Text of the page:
Monthly Archives: November 2014

gratefully

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image Gratefully 2014 by Drea
We make decisions to find our truth, take courage to act, and gratefully change begins.
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WHAT GORGEOUS THING

I do not know what gorgeous thing
the bluebird keeps saying,
his voice easing out of his throat,
beak, body into the pink air
of the early morning. I like it
whatever it is. Sometimes
it seems the only thing in the world
that is without dark thoughts.
Sometimes it seems the only thing
in the world that is without
questions that can’t and probably
never will be answered, the
only thing that is entirely content
with the pink, then clear white
morning and, gratefully, says so.

~ Mary Oliver

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briefest of fires

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image

THE OAK TREE LOVES PATIENCE

The oak tree
loves patience,
the mountain is
still looking,

as it has for centuries,
for a word to say about
the gradual way it
slides itself

back to the
world below
to begin again,
in another life,

to be fertile.
When the wind blows
the grass
whistles and whispers

in myths and riddles
and not in our language
but one far older.
The sea is the sea is

always the sea.
These things
you can count on
as you walk about the world

happy or sad,
talky or silent, making
weapons, love, poems.
The briefest of fires.

~ Mary Oliver

new ways to celebrate

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I’M FEELING FABULOUS, POSSIBLY TOO MUCH SO.
BUT I LOVE IT

It’s spring and the Mockingbird is teaching himself
new ways to celebrate.
If you can imagine that–that gutsy talker.
And the sky is painting itself a brand-new
robust blue
plenty of which is spilling into the pond.
I don’t weigh very much, but right now
I weigh nothing.
And my mind is, I guess you would say, compounded.
One voice is saying, Ah, it’s Mockingbird.
Another voice is saying, The pond never looked
this blue before.
Another voice says, There couldn’t be a more
splendid world, and here I am
existing in it.
I think, just for the joy of it, I’ll fly.
I believe I could.

And yet another voice says, Can we come down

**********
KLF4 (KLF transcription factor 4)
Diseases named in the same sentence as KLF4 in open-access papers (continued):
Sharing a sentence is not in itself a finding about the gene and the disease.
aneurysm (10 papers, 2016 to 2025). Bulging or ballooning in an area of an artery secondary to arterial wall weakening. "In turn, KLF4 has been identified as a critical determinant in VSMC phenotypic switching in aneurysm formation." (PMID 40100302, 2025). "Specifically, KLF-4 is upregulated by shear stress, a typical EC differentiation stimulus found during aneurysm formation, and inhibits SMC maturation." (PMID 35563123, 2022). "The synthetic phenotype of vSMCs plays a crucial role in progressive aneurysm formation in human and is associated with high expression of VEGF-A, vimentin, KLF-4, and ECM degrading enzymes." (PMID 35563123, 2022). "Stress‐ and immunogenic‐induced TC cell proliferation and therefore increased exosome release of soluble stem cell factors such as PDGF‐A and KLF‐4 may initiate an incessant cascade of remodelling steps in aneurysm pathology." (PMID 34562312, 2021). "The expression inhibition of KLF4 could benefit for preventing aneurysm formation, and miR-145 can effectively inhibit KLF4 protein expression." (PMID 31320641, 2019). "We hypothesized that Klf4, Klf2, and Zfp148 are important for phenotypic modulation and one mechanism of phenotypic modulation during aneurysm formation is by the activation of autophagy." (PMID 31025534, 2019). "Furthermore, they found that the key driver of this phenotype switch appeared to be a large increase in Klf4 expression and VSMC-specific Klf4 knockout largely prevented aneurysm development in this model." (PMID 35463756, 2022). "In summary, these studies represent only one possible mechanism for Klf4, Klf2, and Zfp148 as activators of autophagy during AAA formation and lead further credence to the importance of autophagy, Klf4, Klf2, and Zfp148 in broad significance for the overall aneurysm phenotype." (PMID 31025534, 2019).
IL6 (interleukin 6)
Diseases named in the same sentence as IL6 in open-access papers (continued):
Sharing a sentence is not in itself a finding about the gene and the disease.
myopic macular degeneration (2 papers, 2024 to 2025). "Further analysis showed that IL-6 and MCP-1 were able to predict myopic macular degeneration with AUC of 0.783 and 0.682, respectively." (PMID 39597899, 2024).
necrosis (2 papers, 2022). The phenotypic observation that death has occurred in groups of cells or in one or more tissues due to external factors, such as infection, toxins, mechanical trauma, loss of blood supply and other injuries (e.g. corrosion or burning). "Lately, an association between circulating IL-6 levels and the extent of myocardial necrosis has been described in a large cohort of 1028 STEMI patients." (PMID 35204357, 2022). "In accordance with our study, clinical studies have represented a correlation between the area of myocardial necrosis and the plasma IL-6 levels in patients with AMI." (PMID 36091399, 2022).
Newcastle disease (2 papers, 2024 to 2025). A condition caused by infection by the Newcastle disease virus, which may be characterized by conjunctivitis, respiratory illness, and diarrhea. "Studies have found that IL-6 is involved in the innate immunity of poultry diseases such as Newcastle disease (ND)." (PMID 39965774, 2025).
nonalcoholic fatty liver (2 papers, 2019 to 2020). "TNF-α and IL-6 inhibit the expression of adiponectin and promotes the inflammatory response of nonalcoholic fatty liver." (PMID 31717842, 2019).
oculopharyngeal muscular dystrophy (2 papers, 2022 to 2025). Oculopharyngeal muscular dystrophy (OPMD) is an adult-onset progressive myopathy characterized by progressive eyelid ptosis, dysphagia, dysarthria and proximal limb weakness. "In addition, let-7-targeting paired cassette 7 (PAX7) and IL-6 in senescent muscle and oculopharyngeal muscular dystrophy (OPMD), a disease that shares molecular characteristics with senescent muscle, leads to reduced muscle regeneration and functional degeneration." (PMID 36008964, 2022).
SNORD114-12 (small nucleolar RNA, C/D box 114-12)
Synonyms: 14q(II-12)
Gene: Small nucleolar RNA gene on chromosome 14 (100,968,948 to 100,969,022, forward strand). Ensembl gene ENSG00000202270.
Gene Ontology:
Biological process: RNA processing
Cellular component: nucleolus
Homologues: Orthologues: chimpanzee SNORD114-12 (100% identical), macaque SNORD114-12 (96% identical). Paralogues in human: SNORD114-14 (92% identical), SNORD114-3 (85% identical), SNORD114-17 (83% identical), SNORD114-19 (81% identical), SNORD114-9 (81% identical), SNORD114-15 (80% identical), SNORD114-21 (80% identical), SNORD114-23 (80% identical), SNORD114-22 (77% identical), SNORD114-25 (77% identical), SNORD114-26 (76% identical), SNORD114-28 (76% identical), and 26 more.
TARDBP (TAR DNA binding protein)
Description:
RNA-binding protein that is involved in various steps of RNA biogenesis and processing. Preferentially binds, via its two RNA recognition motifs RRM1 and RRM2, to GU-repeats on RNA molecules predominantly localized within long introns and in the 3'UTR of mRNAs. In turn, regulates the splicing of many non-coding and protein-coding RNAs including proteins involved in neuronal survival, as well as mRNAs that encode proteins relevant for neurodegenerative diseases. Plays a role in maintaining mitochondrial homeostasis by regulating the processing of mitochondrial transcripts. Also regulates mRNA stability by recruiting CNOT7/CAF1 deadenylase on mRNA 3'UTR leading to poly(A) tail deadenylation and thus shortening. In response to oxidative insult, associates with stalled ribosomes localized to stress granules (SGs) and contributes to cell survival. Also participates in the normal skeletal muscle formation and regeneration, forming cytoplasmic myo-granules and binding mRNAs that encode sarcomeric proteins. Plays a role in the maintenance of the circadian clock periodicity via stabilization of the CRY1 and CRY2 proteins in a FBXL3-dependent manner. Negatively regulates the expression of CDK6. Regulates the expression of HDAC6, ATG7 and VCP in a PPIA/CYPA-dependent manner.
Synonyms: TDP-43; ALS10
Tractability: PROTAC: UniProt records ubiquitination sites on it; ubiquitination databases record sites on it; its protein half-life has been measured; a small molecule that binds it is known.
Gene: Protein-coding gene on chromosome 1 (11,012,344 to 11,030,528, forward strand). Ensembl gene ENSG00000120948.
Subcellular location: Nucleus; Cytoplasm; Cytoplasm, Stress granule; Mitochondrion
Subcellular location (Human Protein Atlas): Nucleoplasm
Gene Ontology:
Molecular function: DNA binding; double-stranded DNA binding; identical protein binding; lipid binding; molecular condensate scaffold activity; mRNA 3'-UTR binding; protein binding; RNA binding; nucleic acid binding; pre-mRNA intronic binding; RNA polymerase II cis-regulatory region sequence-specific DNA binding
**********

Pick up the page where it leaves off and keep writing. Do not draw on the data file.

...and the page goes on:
from the clouds now?
And some other voice answers, Okay.
But only for a while.

~ By Mary Oliver

love us

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THE MANGROVES

As I said before, I am living now
in a warm place, surrounded by
mangroves. Mostly I walk beside
them, they discourage entrance.
The black oaks and the pines
of my northern home are in my heart,
even as I hear them whisper, “Listen,
we are trees too.” Okay, I’m trying. They
certainly put on an endless performance
of leaves. Admiring is easy, but affinity,
that does take some time. So many
and so leggy and all of them rising as if
attempting to escape this world which, don’t
they know it, can’t be done. “Are you
trying to fly or what?” I ask, and they
answer back, “We are what we are, you
are what you are, love us if you can.”

~ by Mary Oliver

i woke

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Today would have been Georgia O’Keeffe’s 127th birthday. Happy Birthday Georgia! <3

Today would have been Georgia O’Keeffe’s 127th birthday. Happy Birthday Georgia!

I WOKE

I woke
and crept
like a cat

on silent feet
about my own house~
to look

at you
while you were sleeping,
your hair

sprayed on the pillow,
your eyes
closed,

your body
safe and solitary,
and my doors

shut for your safety
and your comfort.
I did this

thinking I was intruding,
yet wanting to see
the most beautiful thing

that has ever been in my house.

~ Mary Oliver

deeper roots

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SUCH SILENCE

As deep as I ever went into the forest
I came upon an old stone bench, very, very old,
and around it a clearing, and beyond that
trees taller and older than I had ever seen.

Such silence!
It really wasn’t so far from a town, but it seemed
all the clocks in the world had stopped counting.
So it was hard to suppose the usual rules applied.

Sometimes there’s only a hint, a possibility.
What’s magical, sometimes, has deeper roots
than reason.
I hope everyone knows that.

I sat on the bench, waiting for something.
An angel, perhaps.
Or dancers with the legs of goats.

No, I didn’t see either. But only, I think, because
I didn’t stay long enough.

By Mary Oliver

determine their homes

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ON NOT MOWING THE LAWN

Let the grass spring up tall, let its roots sing
and the seeds begin their scattering.
Let the weeds rejoin and be prolific throughout.
Let the noise of the mower be banished, hurrah!
Let the path become where I choose to walk, and not
otherwise established.
Let the goldfinches be furnished their humble dinner.
Let the sparrows determine their homes in security.
Let the honeysuckle reach as high as my window, that it
may look in.
Let the mice fill their barns and bins with a sufficiency.
Let anything be created, that wants to creep or leap
forward,
be able to do so.
Let the grasshopper have gliding space.
Let the noise of the mower be banished, yes, yes.
Let the katydid return and announce himself in the
long evenings.
Let the blades of grass surge back from the last
cutting.
Or, if you want to be poetic: the leaves of grass.

By Mary Oliver